Award-winning pharmacy AF scheme adds NMS consultation ahead of launch
A collaborative project to screen for undiagnosed atrial fibrillation (AF) in community pharmacies has added a new medicine service (NMS) consultation ahead of its April rollout.
The C+D Award-winning project – Capture AF – originally involved 10 community pharmacies in Hillingdon, London and the Royal Brompton and Harefield NHS Foundation Trust’s specialist arrhythmia care team. The pharmacies tested 600 patients for AF over a six-month period in 2016.
After securing £100,000 funding from the Imperial College Health Partners Academic Health Science Network, in collaboration with Pfizer, the Capture AF team has been able to expand the project and aims to “go live [with the service] at the end of April”, Zainab Khanbhai, a senior pharmacist at the trust, told C+D.
Each pharmacy involved in the scheme will screen 100 patients a year, she added.
The service has been “upscaled” since the 2016 project, and now involves 25 pharmacies across the London borough, with the added component of an NMS consultation with a community pharmacist.
“If we didn’t have that [funding], we couldn’t have recruited more pharmacies, because we’re paying them £12 per patient that we see,” she said. “That would’ve been impossible without the money.”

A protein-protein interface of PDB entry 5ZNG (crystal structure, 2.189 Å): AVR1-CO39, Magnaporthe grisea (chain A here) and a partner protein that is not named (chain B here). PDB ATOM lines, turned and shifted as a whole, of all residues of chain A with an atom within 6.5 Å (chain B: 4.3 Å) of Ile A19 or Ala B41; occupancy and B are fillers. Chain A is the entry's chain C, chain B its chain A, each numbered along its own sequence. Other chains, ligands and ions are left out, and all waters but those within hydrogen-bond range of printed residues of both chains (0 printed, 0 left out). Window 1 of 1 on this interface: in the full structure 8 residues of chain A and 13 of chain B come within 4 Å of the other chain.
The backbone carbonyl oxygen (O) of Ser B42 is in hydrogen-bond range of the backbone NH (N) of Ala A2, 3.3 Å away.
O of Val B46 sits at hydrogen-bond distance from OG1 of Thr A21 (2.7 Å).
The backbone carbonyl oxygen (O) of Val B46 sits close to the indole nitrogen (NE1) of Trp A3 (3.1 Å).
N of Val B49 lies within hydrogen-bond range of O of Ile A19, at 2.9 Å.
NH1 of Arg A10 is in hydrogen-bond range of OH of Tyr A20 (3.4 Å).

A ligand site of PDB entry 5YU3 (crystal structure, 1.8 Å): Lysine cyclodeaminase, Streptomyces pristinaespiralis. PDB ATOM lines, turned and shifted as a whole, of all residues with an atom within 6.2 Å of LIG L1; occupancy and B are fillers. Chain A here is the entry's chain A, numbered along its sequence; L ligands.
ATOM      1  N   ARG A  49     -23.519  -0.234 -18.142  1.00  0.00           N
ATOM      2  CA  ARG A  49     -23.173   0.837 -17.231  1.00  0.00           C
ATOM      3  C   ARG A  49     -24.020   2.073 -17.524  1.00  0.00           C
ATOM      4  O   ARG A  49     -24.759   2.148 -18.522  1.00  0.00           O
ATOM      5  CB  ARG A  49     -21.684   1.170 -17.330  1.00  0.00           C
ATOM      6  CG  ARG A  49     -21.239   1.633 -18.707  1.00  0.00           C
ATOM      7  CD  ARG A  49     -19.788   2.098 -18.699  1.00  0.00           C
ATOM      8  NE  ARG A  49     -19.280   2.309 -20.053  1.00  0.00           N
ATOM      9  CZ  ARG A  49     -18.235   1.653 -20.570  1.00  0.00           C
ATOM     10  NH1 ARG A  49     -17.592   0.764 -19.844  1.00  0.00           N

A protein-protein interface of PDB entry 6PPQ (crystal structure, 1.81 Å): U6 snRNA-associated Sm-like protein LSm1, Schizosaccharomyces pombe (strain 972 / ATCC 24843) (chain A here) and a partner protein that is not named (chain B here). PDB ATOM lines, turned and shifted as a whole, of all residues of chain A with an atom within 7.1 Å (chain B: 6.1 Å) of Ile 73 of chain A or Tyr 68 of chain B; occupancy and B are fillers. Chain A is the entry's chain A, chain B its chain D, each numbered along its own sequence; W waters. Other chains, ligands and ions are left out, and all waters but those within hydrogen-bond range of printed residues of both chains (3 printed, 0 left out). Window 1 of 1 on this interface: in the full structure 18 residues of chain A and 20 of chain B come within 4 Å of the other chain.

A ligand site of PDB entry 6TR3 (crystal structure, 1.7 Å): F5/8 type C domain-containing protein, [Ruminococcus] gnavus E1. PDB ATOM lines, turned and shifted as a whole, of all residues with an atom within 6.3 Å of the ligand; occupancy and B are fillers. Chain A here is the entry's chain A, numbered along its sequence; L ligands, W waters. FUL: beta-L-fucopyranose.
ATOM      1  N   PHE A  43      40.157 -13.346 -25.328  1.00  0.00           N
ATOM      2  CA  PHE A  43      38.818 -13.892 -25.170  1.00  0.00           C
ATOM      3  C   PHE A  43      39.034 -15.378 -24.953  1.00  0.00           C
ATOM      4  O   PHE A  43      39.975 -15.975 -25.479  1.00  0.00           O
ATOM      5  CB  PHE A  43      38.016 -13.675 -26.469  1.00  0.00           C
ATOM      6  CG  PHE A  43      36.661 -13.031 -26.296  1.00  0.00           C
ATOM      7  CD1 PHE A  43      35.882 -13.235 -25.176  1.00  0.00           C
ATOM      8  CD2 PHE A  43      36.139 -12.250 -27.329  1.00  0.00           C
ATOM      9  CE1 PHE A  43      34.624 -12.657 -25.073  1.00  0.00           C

The team hopes the addition of the NMS element will “close the loop” of the service.
“We realised that although we detect and protect, we didn’t really perfect [the service],” Ms Khanbhai said. “[Now] when we see patients in the clinics, we’re passing on any anticoagulation [information], then refer back to the community pharmacist who sent [the patient] to us via PharmOutcomes,” she explained.
Aiming for 30 pharmacies
The aim is to have 30 pharmacies signed up, Ms Khanbhai told C+D, but there may be “practical reasons” why the team has not yet reached this target.
In order to deliver the service, pharmacies are required to have Wifi to carry out an electrocardiogram (ECG) test, PharmOutcomes, an NHS.net email address and a consultation room, she explained.
The service also sees patients referred back to their community pharmacist for a medicines use review (MUR), and committing to “an extra 100 MURs” might be difficult for “very busy pharmacies” on top of their existing MUR quota, Ms Khanbhai added.
65 attend workshops so far
In preparation for the scheme's launch, 65 people attended the first two training workshops last month hosted by the Capture AF team, Ms Khanbhai said. Another workshop is scheduled for April.
Speaking to C+D following the March workshops, Ms Khanbhai said: “We got such a good vibe from people. The pharmacists that attended were there of their own accord. They came after a hard day’s work to the meetings for two and a half hours.”
The workshops featured a “community pharmacist who was initially involved in the first study, to have a chat about practicalities”, as well as talks from an arrhythmia nurse and a patient’s experience of living with AF, she added.